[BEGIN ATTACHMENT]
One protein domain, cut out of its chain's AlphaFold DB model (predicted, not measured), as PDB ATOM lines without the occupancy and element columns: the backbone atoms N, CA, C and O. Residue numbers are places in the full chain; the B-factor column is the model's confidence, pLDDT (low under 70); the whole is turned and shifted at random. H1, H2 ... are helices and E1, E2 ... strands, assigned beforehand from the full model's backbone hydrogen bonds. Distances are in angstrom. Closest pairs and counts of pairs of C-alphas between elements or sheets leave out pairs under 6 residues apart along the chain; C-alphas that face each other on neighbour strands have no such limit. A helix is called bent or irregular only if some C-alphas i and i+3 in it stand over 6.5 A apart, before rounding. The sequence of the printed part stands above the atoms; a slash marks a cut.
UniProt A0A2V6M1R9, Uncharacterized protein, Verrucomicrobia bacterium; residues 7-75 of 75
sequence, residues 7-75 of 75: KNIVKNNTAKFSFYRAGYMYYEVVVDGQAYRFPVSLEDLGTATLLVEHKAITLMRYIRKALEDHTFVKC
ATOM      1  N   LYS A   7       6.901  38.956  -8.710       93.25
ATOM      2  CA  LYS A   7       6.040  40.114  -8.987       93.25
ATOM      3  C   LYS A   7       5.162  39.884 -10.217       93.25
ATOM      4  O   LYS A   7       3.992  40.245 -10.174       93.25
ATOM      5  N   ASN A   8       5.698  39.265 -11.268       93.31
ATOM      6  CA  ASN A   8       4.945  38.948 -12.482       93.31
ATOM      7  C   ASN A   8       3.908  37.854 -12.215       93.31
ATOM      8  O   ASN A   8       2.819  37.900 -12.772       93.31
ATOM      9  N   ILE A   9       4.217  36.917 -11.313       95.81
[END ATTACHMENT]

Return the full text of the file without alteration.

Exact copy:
One protein domain, cut out of its chain's AlphaFold DB model (predicted, not measured), as PDB ATOM lines without the occupancy and element columns: the backbone atoms N, CA, C and O. Residue numbers are places in the full chain; the B-factor column is the model's confidence, pLDDT (low under 70); the whole is turned and shifted at random. H1, H2 ... are helices and E1, E2 ... strands, assigned beforehand from the full model's backbone hydrogen bonds. Distances are in angstrom. Closest pairs and counts of pairs of C-alphas between elements or sheets leave out pairs under 6 residues apart along the chain; C-alphas that face each other on neighbour strands have no such limit. A helix is called bent or irregular only if some C-alphas i and i+3 in it stand over 6.5 A apart, before rounding. The sequence of the printed part stands above the atoms; a slash marks a cut.
UniProt A0A2V6M1R9, Uncharacterized protein, Verrucomicrobia bacterium; residues 7-75 of 75
sequence, residues 7-75 of 75: KNIVKNNTAKFSFYRAGYMYYEVVVDGQAYRFPVSLEDLGTATLLVEHKAITLMRYIRKALEDHTFVKC
ATOM      1  N   LYS A   7       6.901  38.956  -8.710       93.25
ATOM      2  CA  LYS A   7       6.040  40.114  -8.987       93.25
ATOM      3  C   LYS A   7       5.162  39.884 -10.217       93.25
ATOM      4  O   LYS A   7       3.992  40.245 -10.174       93.25
ATOM      5  N   ASN A   8       5.698  39.265 -11.268       93.31
ATOM      6  CA  ASN A   8       4.945  38.948 -12.482       93.31
ATOM      7  C   ASN A   8       3.908  37.854 -12.215       93.31
ATOM      8  O   ASN A   8       2.819  37.900 -12.772       93.31
ATOM      9  N   ILE A   9       4.217  36.917 -11.313       95.81